The Profit Test
The Developer Needs an Incentive to Complete the Project
Suppose a commercial property developer obtains an $850,000 commercial construction loan to build a small strip center. The project will cost $920,000 to build. Initially the developer expects to sell the strip center upon completion for $975,000.
Then the market for small strip centers tanks by 10%. The developer might say to himself, “Gee, even if I stick around to complete the project and sell it $875,000, the realtor’s commission and closing costs will cost me another
$60,000. There won’t even be enough net proceeds to pay off the commercial construction loan. There is no proﬁt incentive for me to stick around.”
So the developer calls the bank and says, “Good luck collecting on my per- sonal guarantee. I’m outa here. You can complete the project on your own.”
Okay, obviously the commercial construction lender made a mistake when underwriting the loan. What did the commercial construction lender do wrong?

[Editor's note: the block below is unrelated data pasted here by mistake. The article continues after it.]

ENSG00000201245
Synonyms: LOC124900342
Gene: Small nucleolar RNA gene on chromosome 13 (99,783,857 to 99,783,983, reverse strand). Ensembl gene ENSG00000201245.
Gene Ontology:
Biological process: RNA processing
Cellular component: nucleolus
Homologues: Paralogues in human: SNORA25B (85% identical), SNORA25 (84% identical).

The commercial construction lender should have computed the developer’s potential proﬁt as a percentage of the total project cost; i.e., the Proﬁt Test.
In this case the developer only stood to make a $55,000 proﬁt if the deal went perfectly ($975K value minus $920K cost.) Expressed as a percentage of the total project cost, the developer only stood to make a proﬁt of around 6% ($55K/$920K x 100%).
When underwriting commercial construction loans, the prudent commercial construction underwriter will require a proﬁt percentage of at least 20%.